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This guide explains how a surety bond works.

In the modern, globalized world, we’ve collectively adopted the tentative business ritual, the “just in time” mentality. Goods and services are delivered the moment they’re needed. And so is payment. The problem with this mantra is that when problems occur, they can hit businesses hard. Non-compliance with contractual obligations by a third party can harm reputation, revenue, and future growth opportunities and create sobering financial realities.

That’s where the surety bond steps in. But what is a surety bond – and what’s the difference between a surety and an insurance policy? Keep reading to find out.

What Is a Surety Bond?

A Surety Bond is a contractual agreement between three parties. It’s one of many written agreements available to guarantee debts owed by one party to another.

In conjunction with a  surety bond provider, the agreement consists of three parties:

  • The obligee
  • The principal
  • The surety

The obligee is the beneficiary of the bond. In other words, the person (or entity) to whom service or duty is owed. The principal is the person or entity who owes the debt and must post the bond.

The surety is the third-party company that provides the bond. If the principal fails to fulfill their contractual obligations, the surety steps in to cover the cost of any losses or damages sustained by the obligee.

Put, a surety bond is like a security deposit.

Types of Surety Bonds

There are many types of surety bonds. Each covers a specific kind of contract between the three parties. These include:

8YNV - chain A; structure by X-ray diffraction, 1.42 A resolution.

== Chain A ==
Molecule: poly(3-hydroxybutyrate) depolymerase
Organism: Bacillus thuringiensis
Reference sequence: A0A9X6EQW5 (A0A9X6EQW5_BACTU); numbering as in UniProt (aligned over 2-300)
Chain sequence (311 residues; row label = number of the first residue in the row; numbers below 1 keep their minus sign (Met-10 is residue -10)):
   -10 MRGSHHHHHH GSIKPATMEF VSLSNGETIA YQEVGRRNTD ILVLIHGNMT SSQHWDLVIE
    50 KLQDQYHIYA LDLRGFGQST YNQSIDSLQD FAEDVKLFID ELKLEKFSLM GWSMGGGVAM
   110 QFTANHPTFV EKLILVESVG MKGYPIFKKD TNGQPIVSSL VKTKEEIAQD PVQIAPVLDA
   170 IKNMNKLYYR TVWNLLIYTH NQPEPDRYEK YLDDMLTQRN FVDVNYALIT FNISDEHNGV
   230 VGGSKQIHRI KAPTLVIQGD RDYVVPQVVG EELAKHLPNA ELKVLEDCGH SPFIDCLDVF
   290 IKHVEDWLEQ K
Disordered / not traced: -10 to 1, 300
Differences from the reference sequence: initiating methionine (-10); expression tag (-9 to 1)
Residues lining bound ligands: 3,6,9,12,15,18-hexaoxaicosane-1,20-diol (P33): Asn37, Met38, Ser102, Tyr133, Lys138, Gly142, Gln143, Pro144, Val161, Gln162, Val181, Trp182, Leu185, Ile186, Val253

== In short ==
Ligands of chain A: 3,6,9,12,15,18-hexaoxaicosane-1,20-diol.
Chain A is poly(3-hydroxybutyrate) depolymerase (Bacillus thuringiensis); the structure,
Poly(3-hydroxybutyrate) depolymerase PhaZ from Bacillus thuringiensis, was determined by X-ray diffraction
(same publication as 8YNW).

• Performance bonds
  • Contract surety bonds
  • Commercial surety bonds
  • Supply bonds
  • Maintenance bonds
  • License and permit bonds

Performance bonds are one of the most common types of surety bonds. Typically, they’re employed in construction and service contracts, guaranteeing that the principal (contractor) will complete all tasks outlined in a contract.

Bid bonds guarantee that a contractor will honor a submitted bid, while payment bonds ensure that suppliers or subcontractors receive payment. Supply bonds guarantee that materials and equipment are delivered on time.

Maintenance bonds ensure the carrying out of repairs and upgrades as stipulated by a contract. Finally, license and permit bonds guarantee that a contractor complies with local licensing and permit regulations.

What a Surety Bond Is Not

Despite appearances, surety bonds are not insurance policies! Insurance covers specific losses that an obligee does not have to pay for. With a surety bond, the principal is still liable for outstanding debt, which must be paid to the surety.  When put in place, the bond exists to lessen the risk for an obligee and ensure their time, resources, and finances aren’t wasted.

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When Do Surety Bonds Make Sense?